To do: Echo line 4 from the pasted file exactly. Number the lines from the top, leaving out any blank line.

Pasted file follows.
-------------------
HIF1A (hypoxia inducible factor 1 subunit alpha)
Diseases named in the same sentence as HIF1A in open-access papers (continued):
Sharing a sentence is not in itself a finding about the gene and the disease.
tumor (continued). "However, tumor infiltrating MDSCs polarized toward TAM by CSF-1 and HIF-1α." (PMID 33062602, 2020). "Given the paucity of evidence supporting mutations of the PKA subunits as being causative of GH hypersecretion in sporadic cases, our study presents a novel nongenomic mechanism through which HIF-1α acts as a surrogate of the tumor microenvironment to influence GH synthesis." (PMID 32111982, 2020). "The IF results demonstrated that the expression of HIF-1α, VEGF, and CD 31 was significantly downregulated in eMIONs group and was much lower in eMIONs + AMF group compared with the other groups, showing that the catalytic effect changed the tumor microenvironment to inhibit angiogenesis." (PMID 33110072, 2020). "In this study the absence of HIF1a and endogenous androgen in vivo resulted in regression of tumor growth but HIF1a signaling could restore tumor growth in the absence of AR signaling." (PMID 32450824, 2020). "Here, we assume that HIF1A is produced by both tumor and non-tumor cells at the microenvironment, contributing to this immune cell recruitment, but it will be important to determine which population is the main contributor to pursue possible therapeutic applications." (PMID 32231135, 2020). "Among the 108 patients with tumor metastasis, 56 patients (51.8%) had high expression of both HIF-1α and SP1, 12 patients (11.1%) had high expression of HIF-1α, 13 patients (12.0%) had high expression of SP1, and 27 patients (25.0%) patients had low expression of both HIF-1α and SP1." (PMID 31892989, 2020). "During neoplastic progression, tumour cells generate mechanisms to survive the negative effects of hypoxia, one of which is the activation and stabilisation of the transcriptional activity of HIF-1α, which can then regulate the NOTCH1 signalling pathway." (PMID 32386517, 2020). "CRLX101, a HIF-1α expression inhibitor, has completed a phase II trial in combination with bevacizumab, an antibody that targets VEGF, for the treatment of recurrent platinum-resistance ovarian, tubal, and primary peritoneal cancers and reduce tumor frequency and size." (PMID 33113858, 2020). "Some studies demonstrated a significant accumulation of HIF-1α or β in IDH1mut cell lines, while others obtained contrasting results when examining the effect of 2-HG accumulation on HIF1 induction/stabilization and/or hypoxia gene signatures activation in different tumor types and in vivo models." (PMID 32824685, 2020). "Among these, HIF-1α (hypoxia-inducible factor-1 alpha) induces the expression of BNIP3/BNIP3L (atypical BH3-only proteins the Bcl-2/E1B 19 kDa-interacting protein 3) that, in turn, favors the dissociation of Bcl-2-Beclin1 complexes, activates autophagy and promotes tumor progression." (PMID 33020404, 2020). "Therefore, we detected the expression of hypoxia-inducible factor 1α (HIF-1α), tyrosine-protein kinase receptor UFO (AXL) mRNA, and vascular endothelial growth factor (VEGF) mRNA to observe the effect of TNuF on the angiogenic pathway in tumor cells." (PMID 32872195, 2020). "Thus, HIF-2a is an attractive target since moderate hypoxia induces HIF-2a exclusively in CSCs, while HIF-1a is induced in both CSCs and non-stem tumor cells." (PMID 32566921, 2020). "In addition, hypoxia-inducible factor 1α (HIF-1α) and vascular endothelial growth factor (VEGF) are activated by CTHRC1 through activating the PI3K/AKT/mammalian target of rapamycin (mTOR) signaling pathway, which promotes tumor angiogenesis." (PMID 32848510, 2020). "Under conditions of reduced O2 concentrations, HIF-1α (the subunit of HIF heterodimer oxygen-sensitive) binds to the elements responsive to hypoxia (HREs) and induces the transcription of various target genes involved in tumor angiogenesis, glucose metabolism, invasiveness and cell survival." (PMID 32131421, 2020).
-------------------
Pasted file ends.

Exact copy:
tumor (continued). "However, tumor infiltrating MDSCs polarized toward TAM by CSF-1 and HIF-1α." (PMID 33062602, 2020). "Given the paucity of evidence supporting mutations of the PKA subunits as being causative of GH hypersecretion in sporadic cases, our study presents a novel nongenomic mechanism through which HIF-1α acts as a surrogate of the tumor microenvironment to influence GH synthesis." (PMID 32111982, 2020). "The IF results demonstrated that the expression of HIF-1α, VEGF, and CD 31 was significantly downregulated in eMIONs group and was much lower in eMIONs + AMF group compared with the other groups, showing that the catalytic effect changed the tumor microenvironment to inhibit angiogenesis." (PMID 33110072, 2020). "In this study the absence of HIF1a and endogenous androgen in vivo resulted in regression of tumor growth but HIF1a signaling could restore tumor growth in the absence of AR signaling." (PMID 32450824, 2020). "Here, we assume that HIF1A is produced by both tumor and non-tumor cells at the microenvironment, contributing to this immune cell recruitment, but it will be important to determine which population is the main contributor to pursue possible therapeutic applications." (PMID 32231135, 2020). "Among the 108 patients with tumor metastasis, 56 patients (51.8%) had high expression of both HIF-1α and SP1, 12 patients (11.1%) had high expression of HIF-1α, 13 patients (12.0%) had high expression of SP1, and 27 patients (25.0%) patients had low expression of both HIF-1α and SP1." (PMID 31892989, 2020). "During neoplastic progression, tumour cells generate mechanisms to survive the negative effects of hypoxia, one of which is the activation and stabilisation of the transcriptional activity of HIF-1α, which can then regulate the NOTCH1 signalling pathway." (PMID 32386517, 2020). "CRLX101, a HIF-1α expression inhibitor, has completed a phase II trial in combination with bevacizumab, an antibody that targets VEGF, for the treatment of recurrent platinum-resistance ovarian, tubal, and primary peritoneal cancers and reduce tumor frequency and size." (PMID 33113858, 2020). "Some studies demonstrated a significant accumulation of HIF-1α or β in IDH1mut cell lines, while others obtained contrasting results when examining the effect of 2-HG accumulation on HIF1 induction/stabilization and/or hypoxia gene signatures activation in different tumor types and in vivo models." (PMID 32824685, 2020). "Among these, HIF-1α (hypoxia-inducible factor-1 alpha) induces the expression of BNIP3/BNIP3L (atypical BH3-only proteins the Bcl-2/E1B 19 kDa-interacting protein 3) that, in turn, favors the dissociation of Bcl-2-Beclin1 complexes, activates autophagy and promotes tumor progression." (PMID 33020404, 2020). "Therefore, we detected the expression of hypoxia-inducible factor 1α (HIF-1α), tyrosine-protein kinase receptor UFO (AXL) mRNA, and vascular endothelial growth factor (VEGF) mRNA to observe the effect of TNuF on the angiogenic pathway in tumor cells." (PMID 32872195, 2020). "Thus, HIF-2a is an attractive target since moderate hypoxia induces HIF-2a exclusively in CSCs, while HIF-1a is induced in both CSCs and non-stem tumor cells." (PMID 32566921, 2020). "In addition, hypoxia-inducible factor 1α (HIF-1α) and vascular endothelial growth factor (VEGF) are activated by CTHRC1 through activating the PI3K/AKT/mammalian target of rapamycin (mTOR) signaling pathway, which promotes tumor angiogenesis." (PMID 32848510, 2020). "Under conditions of reduced O2 concentrations, HIF-1α (the subunit of HIF heterodimer oxygen-sensitive) binds to the elements responsive to hypoxia (HREs) and induces the transcription of various target genes involved in tumor angiogenesis, glucose metabolism, invasiveness and cell survival." (PMID 32131421, 2020).